7. Apparatus as claimed in claim 6 comprising in addition:

temperature control circuitry, comprising a portion of said tag ID reader, operable to effect control of the temperature of said container;
an antenna bus comprising at least a portion of an internal surface of said container means, said antenna bus including at least one contact set operable to receive signals from an inserted antenna structure; and
multiplex means, operable in conjunction with said ID tag reader, to sequentially and individually connect each antenna structure within said container to said ID tag reader means for retrieving ID tag data from tags located internal said container means.

8. Apparatus as claimed in claim 3 whereby,

said means operable to detect unauthorized access comprises electrical signal controlled locking means,
said at least one insertable antenna structure is positionally interconnected to a given set of contacts of said antenna bus in accordance with the physical size of at least one ID tagged object in said container and
said apparatus additionally includes:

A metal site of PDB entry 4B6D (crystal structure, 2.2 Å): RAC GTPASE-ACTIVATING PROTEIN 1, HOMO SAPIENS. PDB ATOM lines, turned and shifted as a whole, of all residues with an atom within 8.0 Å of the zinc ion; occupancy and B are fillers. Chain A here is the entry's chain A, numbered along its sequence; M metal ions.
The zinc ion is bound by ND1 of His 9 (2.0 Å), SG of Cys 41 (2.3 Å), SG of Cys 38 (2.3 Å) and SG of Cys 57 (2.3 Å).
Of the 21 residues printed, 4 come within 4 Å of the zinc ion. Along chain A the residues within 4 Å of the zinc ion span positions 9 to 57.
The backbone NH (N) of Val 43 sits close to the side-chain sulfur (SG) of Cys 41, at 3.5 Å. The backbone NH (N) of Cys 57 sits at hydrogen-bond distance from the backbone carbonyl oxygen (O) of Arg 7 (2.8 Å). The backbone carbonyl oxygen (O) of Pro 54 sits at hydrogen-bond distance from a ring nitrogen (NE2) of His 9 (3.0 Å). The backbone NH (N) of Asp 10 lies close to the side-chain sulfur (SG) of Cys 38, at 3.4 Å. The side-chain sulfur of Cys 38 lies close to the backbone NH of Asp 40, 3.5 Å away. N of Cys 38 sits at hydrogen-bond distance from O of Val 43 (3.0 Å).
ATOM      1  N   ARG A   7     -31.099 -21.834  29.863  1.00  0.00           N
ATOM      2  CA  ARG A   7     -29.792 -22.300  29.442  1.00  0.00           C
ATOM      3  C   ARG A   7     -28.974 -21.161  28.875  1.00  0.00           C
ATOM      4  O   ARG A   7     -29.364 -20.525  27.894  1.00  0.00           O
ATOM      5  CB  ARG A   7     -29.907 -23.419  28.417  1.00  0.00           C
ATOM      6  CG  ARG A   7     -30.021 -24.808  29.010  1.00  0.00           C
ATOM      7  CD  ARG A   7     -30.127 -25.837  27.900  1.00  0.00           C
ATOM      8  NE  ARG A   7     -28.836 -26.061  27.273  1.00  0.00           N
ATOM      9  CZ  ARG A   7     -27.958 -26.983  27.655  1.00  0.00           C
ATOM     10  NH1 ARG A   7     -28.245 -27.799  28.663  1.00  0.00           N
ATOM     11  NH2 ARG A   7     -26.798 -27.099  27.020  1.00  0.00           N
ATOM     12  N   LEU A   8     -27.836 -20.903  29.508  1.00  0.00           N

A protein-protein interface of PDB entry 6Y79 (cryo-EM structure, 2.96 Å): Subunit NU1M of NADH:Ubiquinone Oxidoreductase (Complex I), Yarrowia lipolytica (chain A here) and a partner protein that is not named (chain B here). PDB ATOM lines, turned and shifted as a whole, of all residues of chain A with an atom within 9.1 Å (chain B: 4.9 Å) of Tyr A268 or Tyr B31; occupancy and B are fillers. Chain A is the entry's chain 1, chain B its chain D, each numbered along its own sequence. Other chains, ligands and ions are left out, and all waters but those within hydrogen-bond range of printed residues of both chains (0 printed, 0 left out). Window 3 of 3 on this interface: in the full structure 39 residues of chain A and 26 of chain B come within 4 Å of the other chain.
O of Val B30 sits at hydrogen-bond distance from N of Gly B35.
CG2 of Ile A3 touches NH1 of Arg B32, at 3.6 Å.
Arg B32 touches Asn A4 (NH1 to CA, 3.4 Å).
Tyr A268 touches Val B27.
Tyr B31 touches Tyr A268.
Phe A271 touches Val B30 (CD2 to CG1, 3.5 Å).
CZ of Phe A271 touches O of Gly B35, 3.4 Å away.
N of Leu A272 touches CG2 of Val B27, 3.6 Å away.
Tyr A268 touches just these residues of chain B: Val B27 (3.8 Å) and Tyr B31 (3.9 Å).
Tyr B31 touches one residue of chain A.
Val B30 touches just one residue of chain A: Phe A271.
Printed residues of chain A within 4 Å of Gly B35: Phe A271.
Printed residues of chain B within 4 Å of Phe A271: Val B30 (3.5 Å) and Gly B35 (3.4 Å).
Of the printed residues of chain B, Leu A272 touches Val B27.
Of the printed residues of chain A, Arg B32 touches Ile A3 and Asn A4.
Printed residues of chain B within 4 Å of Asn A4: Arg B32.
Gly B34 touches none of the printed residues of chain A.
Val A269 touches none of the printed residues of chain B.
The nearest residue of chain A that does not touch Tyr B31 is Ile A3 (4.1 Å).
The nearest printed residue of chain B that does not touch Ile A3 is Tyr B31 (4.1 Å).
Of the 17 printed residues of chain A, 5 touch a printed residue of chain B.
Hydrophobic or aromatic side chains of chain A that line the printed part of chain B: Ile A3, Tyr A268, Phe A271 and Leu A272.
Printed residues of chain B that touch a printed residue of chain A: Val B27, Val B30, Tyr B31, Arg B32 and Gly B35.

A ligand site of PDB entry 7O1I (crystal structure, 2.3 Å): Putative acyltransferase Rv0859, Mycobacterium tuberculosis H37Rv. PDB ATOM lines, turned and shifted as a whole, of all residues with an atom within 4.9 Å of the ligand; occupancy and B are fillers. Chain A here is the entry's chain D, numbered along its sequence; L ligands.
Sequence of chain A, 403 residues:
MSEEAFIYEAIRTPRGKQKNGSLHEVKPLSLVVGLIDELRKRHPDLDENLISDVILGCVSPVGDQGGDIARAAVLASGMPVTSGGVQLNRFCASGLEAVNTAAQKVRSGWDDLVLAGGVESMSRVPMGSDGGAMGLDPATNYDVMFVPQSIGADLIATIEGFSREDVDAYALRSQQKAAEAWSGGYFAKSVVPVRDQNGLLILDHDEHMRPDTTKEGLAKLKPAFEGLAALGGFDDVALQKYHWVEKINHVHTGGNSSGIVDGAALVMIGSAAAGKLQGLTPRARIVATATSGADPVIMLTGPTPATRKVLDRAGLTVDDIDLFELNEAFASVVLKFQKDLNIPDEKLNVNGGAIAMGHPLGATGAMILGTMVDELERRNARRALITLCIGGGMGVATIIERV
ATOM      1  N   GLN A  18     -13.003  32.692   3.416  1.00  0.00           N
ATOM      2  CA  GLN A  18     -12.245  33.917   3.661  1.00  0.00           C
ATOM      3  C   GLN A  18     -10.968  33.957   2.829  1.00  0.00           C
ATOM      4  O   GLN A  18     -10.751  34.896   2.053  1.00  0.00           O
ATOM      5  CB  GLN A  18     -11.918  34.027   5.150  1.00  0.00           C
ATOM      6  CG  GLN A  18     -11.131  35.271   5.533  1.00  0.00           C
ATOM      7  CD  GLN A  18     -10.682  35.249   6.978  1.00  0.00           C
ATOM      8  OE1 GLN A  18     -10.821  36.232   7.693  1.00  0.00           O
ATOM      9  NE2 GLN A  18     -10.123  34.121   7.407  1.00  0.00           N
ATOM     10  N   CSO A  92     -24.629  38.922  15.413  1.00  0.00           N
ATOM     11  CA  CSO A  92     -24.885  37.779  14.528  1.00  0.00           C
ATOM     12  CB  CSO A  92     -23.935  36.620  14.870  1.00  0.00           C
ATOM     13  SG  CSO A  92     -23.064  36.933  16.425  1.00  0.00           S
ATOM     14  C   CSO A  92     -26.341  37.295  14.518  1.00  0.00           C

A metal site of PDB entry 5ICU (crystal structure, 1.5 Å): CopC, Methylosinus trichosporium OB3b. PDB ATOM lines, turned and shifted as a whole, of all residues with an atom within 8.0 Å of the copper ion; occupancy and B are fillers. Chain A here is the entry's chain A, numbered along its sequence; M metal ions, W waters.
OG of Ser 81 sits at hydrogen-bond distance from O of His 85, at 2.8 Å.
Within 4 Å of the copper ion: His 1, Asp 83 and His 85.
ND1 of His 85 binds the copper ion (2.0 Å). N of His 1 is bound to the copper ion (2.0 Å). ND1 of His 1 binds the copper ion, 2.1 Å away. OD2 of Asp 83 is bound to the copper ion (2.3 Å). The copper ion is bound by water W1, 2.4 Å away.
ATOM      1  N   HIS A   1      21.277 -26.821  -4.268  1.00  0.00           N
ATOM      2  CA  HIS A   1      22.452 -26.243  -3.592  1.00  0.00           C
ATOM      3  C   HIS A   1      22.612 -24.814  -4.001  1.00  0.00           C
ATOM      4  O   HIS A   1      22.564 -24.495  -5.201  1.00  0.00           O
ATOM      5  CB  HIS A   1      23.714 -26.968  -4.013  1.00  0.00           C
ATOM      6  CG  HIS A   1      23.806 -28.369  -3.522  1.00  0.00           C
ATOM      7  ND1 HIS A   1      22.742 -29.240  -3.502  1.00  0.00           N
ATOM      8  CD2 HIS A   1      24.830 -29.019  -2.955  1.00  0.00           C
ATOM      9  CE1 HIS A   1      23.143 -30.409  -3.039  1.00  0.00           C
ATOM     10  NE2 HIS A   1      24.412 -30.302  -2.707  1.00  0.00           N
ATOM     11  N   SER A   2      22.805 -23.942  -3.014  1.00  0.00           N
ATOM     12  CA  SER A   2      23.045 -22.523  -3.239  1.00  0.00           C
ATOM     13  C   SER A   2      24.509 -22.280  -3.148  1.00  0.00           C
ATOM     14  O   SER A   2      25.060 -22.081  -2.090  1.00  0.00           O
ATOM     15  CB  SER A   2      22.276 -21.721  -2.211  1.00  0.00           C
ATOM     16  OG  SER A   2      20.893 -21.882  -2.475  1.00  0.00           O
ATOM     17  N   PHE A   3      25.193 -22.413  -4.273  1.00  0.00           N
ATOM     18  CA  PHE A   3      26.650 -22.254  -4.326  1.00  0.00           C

authorization circuitry operable to receive authenticating data from an entity requesting access to objects secured in said container apparatus, said authorization circuitry outputting a signal authorizing said signal controlled locking means to be changed to an unlocked condition when it is determined that the entity requesting access is so authorized
wireless signal transmission means for outputting data stored in said memory means to external data retrieval apparatus; and
CPU (Computer Processing Unit) means, operably interconnected to said tag reader means, said authorization circuitry, said memory means and said wireless signal transmission means for processing signals therebetween.

9. Apparatus as claimed in claim 6 comprising in addition:

controller means, interconnected between said ID tag reader means and a control input of said temperature controllable container means, operable to control the temperature of the container in accordance with data contained in a tag of at least one tagged object located within said container.
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Patent History
Patent number: 7538681
Type: Grant
Filed: Sep 19, 2006
Date of Patent: May 26, 2009
Assignee: OnAsset Intelligence, Inc. (Irving, TX)
Inventors: Jugal Sharma (Irving, TX), John Crossno (Irving, TX)
Primary Examiner: Davetta W Goins
Assistant Examiner: Edny Labbees
Attorney: Bruce C. Lutz
Application Number: 11/533,207
Current U.S. Class: Specified Antenna Structure (340/572.7); Systems Controlled By Data Bearing Records (235/375); Inventory (235/385)
International Classification: G08B 13/14 (20060101);